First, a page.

American women need to get a clue about cholesterol. While heart disease is the leading cause of death among women, a survey released last week showed that it's far from the first thing on their minds. Instead, women are twice as likely to know their weight in high school as they are to know their cholesterol level. And fewer than half of those surveyed were worried about heart disease, which worries researchers and cardiologists because it adds to a body of research showing that women aren't thinking about their heart health. The nationally representative study randomly surveyed 524 women ages 18 to 44.
The survey, conducted by the Society for Women's Health Research, revealed that 74 percent of women do not know their total cholesterol level, LDL level, or HDL level—or even what those terms mean. Just under half could identify whether HDL cholesterol is the "good" or "bad" one. (The correct answer: HDL, or high-density lipoprotein, is the good cholesterol because levels of HDL above 50 seem to protect women against heart attacks. LDL, or low-density lipoprotein, is the "bad" cholesterol. LDL levels above 130 increase a woman's risk for heart attack and stroke.)
While this was the first study to specifically target women's knowledge of cholesterol, previous research has repeatedly shown that women underestimate the threat of cardiovascular disease. "There's a period in young women's lives where they aren't going to a health care provider for an annual check up, so they don't know these things," says Jo Parrish, vice president of the Society for Women's Health Research. "And that becomes a problem when you're middle aged or beyond and haven't taken preventive measures to keep your cholesterol in check."
Researchers say these survey results reflect a disconnect between the health threats facing American women and how they are perceived. While fewer than half of the survey respondents were worried about heart disease, almost 60 percent were worried about breast cancer. Those attitudes do not align with the numbers: Coronary heart disease killed 233,886 women in 2003. That same year 41,566 died from breast cancer.
For young women, heart disease is a distant ailment of their parents' and grandparents' generations. "I think it's something down the road that I need to be concerned about," says Kate Lenzser, a 23-year-old elementary school teacher in New York City. "Right now I'm eating well and exercising, so it's not something I really need to think about." When she considers pressing health concerns for women her age, things like body image and reproductive health come to mind; heart disease and cholesterol do not make the list. "It's easier to not think about long-term health concerns when they're not right there," Lenzser says. But experts say that's a dangerous attitude. Heart disease develops gradually over a period of decades; the time to think about it is when you're young and can take preventive measures.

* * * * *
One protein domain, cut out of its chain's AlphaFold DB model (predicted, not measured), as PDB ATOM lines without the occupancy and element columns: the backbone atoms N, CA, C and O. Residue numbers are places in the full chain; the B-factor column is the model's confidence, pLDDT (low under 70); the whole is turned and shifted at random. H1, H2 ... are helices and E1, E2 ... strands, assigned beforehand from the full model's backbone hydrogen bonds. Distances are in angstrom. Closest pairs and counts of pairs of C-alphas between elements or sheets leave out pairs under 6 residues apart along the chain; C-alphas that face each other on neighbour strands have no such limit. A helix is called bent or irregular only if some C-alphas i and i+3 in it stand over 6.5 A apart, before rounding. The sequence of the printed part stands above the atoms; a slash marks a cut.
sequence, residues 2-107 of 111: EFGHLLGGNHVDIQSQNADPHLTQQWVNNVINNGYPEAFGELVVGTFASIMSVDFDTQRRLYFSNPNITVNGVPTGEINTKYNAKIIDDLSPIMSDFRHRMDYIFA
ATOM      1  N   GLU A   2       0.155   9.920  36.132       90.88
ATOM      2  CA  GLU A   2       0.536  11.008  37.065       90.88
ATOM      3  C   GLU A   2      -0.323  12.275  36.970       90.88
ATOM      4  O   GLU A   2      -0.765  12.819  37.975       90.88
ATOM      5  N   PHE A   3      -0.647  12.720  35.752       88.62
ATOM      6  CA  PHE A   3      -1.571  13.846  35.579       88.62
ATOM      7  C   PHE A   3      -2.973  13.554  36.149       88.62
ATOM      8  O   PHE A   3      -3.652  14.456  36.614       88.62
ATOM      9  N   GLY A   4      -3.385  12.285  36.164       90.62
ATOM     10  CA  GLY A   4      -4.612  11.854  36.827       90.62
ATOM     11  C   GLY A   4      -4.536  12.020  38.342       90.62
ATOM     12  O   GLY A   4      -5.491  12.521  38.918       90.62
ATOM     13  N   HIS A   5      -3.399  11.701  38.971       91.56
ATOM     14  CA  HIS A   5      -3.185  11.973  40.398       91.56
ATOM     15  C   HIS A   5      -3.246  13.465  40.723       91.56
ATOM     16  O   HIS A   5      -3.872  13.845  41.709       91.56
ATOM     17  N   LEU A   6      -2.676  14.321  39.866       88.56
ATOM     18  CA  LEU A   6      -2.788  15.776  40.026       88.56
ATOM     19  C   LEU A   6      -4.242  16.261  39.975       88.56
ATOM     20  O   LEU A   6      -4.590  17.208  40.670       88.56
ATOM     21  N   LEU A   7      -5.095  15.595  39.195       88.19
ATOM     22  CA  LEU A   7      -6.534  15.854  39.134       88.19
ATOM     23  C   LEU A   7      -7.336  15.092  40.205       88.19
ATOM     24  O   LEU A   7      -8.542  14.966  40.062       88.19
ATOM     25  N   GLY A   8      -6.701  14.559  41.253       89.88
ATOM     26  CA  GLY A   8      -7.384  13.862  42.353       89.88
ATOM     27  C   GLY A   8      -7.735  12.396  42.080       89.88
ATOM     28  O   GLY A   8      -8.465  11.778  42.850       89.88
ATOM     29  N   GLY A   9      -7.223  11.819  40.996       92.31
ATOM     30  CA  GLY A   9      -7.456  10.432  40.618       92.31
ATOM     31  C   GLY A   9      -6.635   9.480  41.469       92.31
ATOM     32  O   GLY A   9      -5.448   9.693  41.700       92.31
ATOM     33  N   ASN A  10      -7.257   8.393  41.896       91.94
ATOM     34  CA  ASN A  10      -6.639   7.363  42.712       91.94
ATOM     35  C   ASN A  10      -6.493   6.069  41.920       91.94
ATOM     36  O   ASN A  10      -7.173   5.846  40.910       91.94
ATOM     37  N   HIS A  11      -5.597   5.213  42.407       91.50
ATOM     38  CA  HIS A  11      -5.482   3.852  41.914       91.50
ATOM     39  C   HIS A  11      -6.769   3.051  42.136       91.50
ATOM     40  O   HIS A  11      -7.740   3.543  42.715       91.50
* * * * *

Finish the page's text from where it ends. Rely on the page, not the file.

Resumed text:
In the past, the medical community has largely treated cardiovascular disease as a male condition. Tracey Stevens, an American Heart Association spokesperson and practicing cardiologist in Kansas City, Mo., recalls a 1980s AHA health campaign with the slogan "Learn CPR, Save Your Husband's Life." But women are more likely than men to die within a year of having a heart attack, and more women than men die of strokes. "It's only in the past five to 10 years that we've seen this shift to recognizing the threat of heart disease for women," says Stevens.
It falls to patients and doctors alike to increase awareness of the threat. Women need to educate themselves about their cholesterol levels. But being proactive is only half the battle. Lenzser, for example, did ask to have her cholesterol tested at her last physical, which she recalls as "one or two years ago." But she never heard back from her doctor's office with the results. "It's probably a good thing," she says. "Because if I didn't hear back from them, that means that I'm fine."
Parrish says that situations like this, where women do not receive full information about their heart health, are typical—and that doctors need to do a better job. "Unless there is something wrong that jumps out at the doctor, they usually don't point out the numbers," she says. "This is really a communication problem between women and health care providers." With your doctor, "don't ask, don't tell" is never the right policy.